Welcome to Brompton Cemetery
Where the entire landscape was conceived as a garden as valuable for the living as for the dead.
Nature and wildlife of Brompton Cemetery
Pipistrelles swooping down the central avenue at sunset. Goldfinches and black caps hiding in the ivy and bramble. A fox, slipping between the gravestones.
A wildlife haven in the heart of West London.
Brompton Cemetery’s unique natural habitats
Like many cemeteries, Brompton’s peaceful atmosphere, high tree canopy, ivy-covered graves, long grassland and pockets of scrub mean wildlife can flourish, alongside the many visitors to the cemetery.
Its habitats are a mix of flower rich grassland, small areas of meadows and wilder areas of scrub, brambles, ivy and hawthorn, provide perfect cover for robins and black caps, hedge sparrows, goldfinches and song thrushes. In summer, the cemetery meadows come alive with hoverflies, butterflies and fantastic day flying moths, such as the cinnabar.
Flowers amongst the headstones
Brompton Cemetery has an abundance of native wildflowers such as lady’s bedstraw, bird’s-foot trefoil and oxeye daisies – and species that love acid grassland such as red fescue and mouse-eared hawkweed. The cemetery is particularly lovely in springtime, with snowdrops, crocuses and bluebells pushing up after winter.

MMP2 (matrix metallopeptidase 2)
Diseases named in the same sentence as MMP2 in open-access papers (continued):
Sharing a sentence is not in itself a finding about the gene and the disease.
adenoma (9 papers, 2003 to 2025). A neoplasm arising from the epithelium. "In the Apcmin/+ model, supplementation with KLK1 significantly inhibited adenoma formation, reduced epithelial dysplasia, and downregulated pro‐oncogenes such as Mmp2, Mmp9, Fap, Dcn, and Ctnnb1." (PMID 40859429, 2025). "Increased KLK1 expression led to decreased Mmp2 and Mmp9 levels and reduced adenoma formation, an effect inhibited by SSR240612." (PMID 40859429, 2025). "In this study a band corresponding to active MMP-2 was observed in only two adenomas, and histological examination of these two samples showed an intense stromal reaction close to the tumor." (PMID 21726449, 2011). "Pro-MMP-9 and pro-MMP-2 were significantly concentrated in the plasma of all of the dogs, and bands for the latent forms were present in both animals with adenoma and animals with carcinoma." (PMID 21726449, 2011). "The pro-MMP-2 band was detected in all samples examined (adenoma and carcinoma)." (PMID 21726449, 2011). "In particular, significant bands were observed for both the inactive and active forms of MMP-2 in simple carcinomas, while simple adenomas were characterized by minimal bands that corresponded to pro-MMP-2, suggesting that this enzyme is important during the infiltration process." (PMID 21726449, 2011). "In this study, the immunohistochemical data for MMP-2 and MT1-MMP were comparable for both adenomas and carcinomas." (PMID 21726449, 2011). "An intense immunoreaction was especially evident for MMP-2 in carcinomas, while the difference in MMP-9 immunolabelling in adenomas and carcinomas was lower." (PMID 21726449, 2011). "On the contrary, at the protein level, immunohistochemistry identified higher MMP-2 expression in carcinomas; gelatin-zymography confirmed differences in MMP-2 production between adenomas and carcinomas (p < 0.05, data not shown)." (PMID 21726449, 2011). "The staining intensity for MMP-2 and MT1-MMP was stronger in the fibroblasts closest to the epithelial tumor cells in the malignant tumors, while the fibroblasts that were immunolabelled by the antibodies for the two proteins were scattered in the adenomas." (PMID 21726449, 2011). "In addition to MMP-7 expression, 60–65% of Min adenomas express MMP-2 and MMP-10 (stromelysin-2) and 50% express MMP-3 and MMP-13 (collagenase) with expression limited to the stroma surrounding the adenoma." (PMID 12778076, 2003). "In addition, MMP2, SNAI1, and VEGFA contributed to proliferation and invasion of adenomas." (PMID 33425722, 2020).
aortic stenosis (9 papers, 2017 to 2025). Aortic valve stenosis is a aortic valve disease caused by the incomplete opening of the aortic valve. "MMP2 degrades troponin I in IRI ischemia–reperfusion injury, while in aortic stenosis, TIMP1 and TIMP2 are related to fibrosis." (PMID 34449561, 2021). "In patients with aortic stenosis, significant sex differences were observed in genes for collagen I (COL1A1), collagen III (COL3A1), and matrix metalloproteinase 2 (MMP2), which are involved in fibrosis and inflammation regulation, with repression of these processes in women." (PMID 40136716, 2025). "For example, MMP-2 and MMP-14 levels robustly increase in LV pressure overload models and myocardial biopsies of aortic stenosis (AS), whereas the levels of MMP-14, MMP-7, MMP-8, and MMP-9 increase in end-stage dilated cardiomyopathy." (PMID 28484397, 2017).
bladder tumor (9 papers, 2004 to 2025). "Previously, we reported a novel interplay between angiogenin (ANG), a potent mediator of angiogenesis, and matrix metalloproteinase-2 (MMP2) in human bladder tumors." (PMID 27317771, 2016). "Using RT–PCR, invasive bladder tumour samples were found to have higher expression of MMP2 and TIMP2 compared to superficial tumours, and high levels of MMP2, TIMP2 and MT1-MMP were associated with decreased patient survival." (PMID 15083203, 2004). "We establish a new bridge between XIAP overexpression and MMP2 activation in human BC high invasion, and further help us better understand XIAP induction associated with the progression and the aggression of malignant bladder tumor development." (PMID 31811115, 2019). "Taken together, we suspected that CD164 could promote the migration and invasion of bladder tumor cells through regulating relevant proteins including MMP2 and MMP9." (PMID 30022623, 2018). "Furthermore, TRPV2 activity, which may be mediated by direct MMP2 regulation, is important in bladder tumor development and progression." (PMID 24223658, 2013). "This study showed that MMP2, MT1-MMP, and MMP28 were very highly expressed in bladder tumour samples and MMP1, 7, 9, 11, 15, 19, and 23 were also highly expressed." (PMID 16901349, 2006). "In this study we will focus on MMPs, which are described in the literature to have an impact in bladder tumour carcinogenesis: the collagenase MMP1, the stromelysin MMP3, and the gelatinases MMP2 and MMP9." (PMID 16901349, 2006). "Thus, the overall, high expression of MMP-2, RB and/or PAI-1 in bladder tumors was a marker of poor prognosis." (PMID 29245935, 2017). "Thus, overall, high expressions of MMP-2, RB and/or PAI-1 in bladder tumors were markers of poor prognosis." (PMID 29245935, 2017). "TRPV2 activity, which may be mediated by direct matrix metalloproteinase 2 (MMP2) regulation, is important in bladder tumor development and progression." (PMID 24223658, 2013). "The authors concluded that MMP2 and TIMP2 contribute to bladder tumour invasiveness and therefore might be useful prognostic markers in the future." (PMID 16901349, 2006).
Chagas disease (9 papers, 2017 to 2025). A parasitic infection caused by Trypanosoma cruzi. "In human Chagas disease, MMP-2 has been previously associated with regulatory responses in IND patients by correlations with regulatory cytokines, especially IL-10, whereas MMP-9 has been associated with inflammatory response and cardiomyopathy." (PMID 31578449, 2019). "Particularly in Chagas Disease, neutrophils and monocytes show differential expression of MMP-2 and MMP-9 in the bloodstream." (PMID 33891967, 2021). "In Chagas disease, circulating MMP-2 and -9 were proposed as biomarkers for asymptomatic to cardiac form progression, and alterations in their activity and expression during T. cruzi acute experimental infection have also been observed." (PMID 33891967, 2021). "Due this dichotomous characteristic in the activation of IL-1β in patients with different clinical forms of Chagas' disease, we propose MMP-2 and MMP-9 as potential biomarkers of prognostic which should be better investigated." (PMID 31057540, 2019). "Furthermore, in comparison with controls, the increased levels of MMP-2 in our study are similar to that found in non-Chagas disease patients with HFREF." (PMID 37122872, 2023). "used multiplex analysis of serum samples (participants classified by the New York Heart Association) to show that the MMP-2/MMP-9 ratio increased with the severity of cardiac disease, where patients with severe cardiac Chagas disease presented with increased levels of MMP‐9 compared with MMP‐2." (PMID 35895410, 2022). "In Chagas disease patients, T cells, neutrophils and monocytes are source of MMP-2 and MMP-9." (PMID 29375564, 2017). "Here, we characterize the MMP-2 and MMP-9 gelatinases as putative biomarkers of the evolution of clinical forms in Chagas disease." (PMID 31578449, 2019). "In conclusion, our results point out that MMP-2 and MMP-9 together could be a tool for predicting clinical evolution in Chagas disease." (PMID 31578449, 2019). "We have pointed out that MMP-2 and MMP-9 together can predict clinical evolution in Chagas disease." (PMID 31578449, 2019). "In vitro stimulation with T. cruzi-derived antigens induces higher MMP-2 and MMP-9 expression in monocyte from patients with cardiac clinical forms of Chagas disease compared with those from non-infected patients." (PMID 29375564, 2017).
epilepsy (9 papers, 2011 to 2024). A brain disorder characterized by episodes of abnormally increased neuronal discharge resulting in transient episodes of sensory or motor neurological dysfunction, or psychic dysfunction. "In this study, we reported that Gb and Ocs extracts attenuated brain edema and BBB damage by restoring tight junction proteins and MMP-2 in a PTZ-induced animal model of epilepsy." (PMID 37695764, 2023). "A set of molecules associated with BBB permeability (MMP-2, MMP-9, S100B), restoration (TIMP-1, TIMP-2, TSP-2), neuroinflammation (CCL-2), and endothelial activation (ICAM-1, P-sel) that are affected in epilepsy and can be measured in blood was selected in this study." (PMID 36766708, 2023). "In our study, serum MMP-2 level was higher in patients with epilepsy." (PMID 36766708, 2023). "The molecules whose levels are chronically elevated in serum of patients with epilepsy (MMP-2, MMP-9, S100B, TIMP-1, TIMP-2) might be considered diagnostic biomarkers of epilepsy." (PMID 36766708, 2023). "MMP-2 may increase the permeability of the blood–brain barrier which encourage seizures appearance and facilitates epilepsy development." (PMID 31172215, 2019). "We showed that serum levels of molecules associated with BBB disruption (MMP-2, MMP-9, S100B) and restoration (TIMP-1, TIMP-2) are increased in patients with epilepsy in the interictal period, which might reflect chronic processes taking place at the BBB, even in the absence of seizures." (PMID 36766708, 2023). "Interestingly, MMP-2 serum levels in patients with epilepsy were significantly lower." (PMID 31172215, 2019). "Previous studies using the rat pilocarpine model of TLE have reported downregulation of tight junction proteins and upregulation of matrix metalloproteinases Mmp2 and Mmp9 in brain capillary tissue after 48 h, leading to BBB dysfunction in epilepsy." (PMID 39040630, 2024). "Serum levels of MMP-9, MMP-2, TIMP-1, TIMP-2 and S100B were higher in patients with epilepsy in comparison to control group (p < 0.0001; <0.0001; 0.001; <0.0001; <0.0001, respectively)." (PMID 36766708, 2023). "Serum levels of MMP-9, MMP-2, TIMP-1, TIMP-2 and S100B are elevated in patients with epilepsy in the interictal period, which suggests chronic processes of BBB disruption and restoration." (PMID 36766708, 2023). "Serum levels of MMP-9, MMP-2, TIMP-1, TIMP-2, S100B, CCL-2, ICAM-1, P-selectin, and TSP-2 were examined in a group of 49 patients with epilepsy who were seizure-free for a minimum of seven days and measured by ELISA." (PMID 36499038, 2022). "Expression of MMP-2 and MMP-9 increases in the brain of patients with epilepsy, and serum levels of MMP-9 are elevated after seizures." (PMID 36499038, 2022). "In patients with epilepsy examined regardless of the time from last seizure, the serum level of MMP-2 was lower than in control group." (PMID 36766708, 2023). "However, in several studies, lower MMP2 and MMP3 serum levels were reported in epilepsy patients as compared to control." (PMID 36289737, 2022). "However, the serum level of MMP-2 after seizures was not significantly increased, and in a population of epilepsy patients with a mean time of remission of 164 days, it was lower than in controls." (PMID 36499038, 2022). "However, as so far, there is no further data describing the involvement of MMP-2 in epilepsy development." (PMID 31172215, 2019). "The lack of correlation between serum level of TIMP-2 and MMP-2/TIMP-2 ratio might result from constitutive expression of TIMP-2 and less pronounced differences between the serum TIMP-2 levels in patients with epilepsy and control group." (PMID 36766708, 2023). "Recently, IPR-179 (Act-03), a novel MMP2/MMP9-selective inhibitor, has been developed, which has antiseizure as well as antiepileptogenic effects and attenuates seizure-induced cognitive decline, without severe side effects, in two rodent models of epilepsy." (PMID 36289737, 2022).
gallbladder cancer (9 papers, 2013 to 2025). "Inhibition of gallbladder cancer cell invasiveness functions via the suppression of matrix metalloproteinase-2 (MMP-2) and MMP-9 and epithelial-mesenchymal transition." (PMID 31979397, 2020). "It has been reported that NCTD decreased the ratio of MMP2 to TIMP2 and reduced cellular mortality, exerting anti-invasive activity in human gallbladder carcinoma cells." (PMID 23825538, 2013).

If you walk towards the Great Circle from North Lodge, you’ll notice places where we’re deliberately leaving the grass long, to boost biodiversity and encourage more pollinators. Brompton Cemetery’s meadows are home to many species such as voles, wood mice, bees and beetles. Look closely and you might see the vivid wasp spider spinning a web, or even the Tower Hamlets jumping spider – only discovered in 2002. In summer these meadows are alive with colour and humming with life – bursting with poppies and cornflowers and humming with the sound of grasshoppers and bumble bees.
Take the Brompton Cemetery Spider Stroll
A delicate balancing act
Brompton Cemetery is a unique environment, where people and wildlife coexist. As The Royal Parks charity, we have a responsibility to protect and manage the cemetery to balance the needs of people and wildlife, so that both continue to flourish.